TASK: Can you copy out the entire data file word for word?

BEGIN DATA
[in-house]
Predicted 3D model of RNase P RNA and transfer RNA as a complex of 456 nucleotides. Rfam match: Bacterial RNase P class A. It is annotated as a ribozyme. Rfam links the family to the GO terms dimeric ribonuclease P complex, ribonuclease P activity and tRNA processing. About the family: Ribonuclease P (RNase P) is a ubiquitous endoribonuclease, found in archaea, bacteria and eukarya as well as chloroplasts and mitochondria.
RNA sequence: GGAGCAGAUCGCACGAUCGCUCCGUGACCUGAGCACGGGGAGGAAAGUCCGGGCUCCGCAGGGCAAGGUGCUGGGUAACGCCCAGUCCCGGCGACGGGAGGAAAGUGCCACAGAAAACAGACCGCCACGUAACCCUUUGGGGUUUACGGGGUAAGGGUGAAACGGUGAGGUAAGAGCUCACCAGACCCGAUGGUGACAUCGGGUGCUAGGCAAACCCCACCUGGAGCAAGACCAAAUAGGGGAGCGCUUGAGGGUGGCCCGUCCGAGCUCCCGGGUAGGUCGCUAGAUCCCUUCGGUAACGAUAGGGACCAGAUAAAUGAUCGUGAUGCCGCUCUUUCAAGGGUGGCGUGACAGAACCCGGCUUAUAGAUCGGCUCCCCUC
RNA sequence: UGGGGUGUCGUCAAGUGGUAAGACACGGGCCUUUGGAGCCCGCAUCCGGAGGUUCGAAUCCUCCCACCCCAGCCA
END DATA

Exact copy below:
[in-house]
Predicted 3D model of RNase P RNA and transfer RNA as a complex of 456 nucleotides. Rfam match: Bacterial RNase P class A. It is annotated as a ribozyme. Rfam links the family to the GO terms dimeric ribonuclease P complex, ribonuclease P activity and tRNA processing. About the family: Ribonuclease P (RNase P) is a ubiquitous endoribonuclease, found in archaea, bacteria and eukarya as well as chloroplasts and mitochondria.
RNA sequence: GGAGCAGAUCGCACGAUCGCUCCGUGACCUGAGCACGGGGAGGAAAGUCCGGGCUCCGCAGGGCAAGGUGCUGGGUAACGCCCAGUCCCGGCGACGGGAGGAAAGUGCCACAGAAAACAGACCGCCACGUAACCCUUUGGGGUUUACGGGGUAAGGGUGAAACGGUGAGGUAAGAGCUCACCAGACCCGAUGGUGACAUCGGGUGCUAGGCAAACCCCACCUGGAGCAAGACCAAAUAGGGGAGCGCUUGAGGGUGGCCCGUCCGAGCUCCCGGGUAGGUCGCUAGAUCCCUUCGGUAACGAUAGGGACCAGAUAAAUGAUCGUGAUGCCGCUCUUUCAAGGGUGGCGUGACAGAACCCGGCUUAUAGAUCGGCUCCCCUC
RNA sequence: UGGGGUGUCGUCAAGUGGUAAGACACGGGCCUUUGGAGCCCGCAUCCGGAGGUUCGAAUCCUCCCACCCCAGCCA